A Zen’s-Eye View: Slogan 35: Don’t try to be the fastest

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So much of modern life is based on speed and competition. We want to be the first to know, the first to own the latest communications gadget, the first to bring in the harvest. These days, it seems like everyone is always in a big rush. At Overwaitea, we hurry to get into the shortest line; on the highway we zip into traffic to get ahead of other cars. Being fast and busy makes us feel important and powerful. We have lots to do and not much time to do it. Fast is smart, slow is stupid. Fast is youth, slow is old. We race along faster and faster, but where are we going?

This quicker, faster, better approach creates enormous pressure. We have no time to step back and reflect on what we are doing or consider what our lives are about. We have no time to enjoy ourselves. Superficially, this approach seems to make sense; after all, we have lots to do. But we can become addicted to speed, and afraid to stop or even to slow down.

This approach does not work with spiritual training or with the Lojong mind training slogans. It doesn’t help to pray faster. Wisdom and compassion cannot be forced. Nor can creativity. Imagine if you judged a symphony by how fast it is played or a poem by how fast it is written. All the nuances of Beethoven’s Ninth would disappear; the poetry of contemplation would be lost.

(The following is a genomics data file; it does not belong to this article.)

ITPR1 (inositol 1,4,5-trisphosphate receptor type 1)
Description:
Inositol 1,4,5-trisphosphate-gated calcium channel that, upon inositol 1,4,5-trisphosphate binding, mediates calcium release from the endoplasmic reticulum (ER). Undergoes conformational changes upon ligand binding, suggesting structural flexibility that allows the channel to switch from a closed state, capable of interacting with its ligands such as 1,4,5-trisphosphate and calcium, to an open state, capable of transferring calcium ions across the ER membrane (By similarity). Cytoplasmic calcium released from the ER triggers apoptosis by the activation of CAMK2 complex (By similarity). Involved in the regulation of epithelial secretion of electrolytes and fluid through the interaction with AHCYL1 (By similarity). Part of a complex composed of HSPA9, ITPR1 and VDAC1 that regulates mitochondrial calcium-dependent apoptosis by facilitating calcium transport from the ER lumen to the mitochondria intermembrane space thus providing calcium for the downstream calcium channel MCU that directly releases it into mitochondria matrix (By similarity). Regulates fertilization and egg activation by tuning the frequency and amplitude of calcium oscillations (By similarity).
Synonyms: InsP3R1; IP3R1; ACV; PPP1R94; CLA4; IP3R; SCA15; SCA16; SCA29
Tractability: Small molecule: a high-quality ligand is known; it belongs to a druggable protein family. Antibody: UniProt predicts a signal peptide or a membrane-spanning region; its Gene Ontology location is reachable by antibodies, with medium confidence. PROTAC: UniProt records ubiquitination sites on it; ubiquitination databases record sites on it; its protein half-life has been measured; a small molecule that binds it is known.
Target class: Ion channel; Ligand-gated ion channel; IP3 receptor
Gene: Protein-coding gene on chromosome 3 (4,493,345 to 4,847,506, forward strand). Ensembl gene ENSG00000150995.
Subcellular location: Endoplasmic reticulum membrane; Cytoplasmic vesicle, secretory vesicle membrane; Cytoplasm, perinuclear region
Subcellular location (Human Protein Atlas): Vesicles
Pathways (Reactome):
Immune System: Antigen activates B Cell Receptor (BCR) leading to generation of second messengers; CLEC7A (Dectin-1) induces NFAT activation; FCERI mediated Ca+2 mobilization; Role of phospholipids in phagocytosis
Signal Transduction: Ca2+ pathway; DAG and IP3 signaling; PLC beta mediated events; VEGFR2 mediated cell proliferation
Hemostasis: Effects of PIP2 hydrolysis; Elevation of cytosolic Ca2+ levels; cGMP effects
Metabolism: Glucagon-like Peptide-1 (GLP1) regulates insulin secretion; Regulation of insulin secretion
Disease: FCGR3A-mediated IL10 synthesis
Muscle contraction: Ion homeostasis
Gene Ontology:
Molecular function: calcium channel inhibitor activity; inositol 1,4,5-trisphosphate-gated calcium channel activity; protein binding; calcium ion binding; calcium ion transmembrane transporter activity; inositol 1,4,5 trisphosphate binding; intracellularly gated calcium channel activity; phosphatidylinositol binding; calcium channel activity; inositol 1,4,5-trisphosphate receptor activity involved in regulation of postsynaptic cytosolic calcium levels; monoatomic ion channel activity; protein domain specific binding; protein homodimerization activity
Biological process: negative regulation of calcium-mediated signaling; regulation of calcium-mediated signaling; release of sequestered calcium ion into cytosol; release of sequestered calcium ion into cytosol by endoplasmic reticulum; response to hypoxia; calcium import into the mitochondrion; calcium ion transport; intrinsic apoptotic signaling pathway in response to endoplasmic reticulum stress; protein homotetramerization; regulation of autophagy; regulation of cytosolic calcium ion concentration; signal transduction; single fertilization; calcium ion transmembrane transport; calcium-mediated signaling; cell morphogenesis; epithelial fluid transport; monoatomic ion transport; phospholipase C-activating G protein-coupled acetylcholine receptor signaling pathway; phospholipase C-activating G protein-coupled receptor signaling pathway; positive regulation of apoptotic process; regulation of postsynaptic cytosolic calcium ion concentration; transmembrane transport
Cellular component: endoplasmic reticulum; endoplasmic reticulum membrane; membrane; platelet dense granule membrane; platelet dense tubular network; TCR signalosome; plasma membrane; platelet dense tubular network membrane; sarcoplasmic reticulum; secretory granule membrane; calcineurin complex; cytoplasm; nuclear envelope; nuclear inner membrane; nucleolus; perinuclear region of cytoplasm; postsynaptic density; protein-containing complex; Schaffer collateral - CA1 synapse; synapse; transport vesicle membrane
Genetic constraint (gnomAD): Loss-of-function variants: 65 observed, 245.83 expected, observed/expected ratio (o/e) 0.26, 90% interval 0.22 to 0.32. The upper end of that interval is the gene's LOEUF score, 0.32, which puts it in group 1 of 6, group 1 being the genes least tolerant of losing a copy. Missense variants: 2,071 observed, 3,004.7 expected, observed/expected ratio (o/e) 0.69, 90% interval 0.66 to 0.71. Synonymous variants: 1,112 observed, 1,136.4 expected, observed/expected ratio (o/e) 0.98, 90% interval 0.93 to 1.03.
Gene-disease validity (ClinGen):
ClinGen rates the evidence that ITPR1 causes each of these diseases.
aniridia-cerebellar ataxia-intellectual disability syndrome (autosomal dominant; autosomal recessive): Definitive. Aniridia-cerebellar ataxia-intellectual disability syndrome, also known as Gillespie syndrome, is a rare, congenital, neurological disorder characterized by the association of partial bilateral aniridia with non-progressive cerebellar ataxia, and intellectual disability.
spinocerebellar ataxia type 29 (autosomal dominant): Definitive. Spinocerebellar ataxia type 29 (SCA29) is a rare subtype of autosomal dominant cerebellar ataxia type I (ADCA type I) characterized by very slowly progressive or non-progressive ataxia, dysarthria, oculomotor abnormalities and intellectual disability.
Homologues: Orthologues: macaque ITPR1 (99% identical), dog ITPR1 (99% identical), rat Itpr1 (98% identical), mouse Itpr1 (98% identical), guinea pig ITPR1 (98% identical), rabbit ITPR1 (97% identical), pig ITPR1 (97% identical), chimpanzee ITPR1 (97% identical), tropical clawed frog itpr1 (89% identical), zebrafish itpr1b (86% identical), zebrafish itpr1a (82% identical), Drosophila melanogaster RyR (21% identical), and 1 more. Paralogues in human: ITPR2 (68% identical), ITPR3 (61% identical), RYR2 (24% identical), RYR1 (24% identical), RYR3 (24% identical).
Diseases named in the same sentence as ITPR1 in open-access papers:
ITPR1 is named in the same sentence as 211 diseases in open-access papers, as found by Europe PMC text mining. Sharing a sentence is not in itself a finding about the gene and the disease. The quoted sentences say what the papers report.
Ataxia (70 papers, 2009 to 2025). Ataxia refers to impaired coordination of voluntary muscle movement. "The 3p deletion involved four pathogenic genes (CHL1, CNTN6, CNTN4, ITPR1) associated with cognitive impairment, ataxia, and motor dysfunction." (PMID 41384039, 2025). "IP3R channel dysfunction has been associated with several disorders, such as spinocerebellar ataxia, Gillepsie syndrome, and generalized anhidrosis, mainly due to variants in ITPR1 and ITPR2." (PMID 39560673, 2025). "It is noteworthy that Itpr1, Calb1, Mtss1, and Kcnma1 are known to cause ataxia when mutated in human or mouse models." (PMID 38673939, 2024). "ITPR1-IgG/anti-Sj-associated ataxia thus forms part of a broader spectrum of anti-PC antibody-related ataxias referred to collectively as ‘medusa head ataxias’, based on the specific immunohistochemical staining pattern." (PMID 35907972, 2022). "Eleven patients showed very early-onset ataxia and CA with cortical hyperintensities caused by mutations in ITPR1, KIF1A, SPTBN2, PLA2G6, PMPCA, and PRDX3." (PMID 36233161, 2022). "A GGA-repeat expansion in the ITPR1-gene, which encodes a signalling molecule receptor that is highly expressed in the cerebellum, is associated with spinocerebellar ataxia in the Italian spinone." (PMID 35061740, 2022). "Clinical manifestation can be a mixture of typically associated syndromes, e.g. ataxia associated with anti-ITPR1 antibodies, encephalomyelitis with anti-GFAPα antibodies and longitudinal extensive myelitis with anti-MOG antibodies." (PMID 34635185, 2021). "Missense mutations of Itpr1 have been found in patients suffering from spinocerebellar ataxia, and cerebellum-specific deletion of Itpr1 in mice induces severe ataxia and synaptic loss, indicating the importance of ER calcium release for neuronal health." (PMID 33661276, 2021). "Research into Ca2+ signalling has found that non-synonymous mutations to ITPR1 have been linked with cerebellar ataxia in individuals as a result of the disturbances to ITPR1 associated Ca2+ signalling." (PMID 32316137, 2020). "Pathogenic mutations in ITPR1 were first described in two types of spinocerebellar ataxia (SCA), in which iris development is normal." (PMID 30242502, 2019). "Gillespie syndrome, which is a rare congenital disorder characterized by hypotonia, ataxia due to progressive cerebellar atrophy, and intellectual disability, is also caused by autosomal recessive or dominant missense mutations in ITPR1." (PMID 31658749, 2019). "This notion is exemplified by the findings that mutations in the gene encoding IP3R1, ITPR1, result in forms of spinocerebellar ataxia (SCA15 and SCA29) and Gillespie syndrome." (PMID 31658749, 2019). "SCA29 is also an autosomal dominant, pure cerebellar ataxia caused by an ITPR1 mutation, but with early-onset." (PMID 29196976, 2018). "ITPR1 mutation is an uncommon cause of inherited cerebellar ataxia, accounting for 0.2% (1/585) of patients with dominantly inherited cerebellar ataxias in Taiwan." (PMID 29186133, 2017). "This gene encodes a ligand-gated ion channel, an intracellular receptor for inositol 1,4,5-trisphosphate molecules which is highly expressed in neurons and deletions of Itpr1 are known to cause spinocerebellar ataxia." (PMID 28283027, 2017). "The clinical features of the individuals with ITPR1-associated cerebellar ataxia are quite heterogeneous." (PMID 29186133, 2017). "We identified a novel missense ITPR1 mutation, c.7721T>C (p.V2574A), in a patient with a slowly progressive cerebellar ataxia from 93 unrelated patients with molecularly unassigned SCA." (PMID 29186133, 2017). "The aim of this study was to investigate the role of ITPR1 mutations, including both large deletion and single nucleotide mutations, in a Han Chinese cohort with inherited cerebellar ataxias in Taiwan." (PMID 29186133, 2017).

Some people approach spiritual practice as if it were a sports competition. They think that the more practices they master, the quicker they progress. But the very term “practice” implies a steady pace. Every musician knows that the best way to learn a new tune is to play it slowly and accurately over and over until they bring it up to tempo. If you are a singer, you do scales; if you are a mediator, you sit. It would be crazy to try to sit faster.

Slogan practice is about cultivating awareness and compassion in formal practice and in daily life. We don’t try to get somewhere; we just keep going. The less striving we do, the more essential wakefulness shines through. The less we force spiritual training, the more the heart can relax and open. Instead of beating ourselves up with our spiritual progress, we use it as sharp but gentle reminders that complete awakening is immediate and available. The only time we can realize enlightenment is right now. So lighten up and give yourself a break from the relentless speed and pressure of modern life.

Suggested practice: Notice how the quality of speediness affects your practice and your daily life. Do you feel superior or special because you are faster than others and have passed them by? On the contrary, do you feel inadequate that others pass you by and leave you in the dust? What would it be like to drop that success/failure paradigm altogether?

This column is a long series of short essays exploring the meaning of the Lojong Slogans. It is inspired by the work of Judy Lief.

Kuya Minogue is the resident teacher at Creston’s ZenWords Zen Centre. For more information, she can be reached at 250-428-3390.


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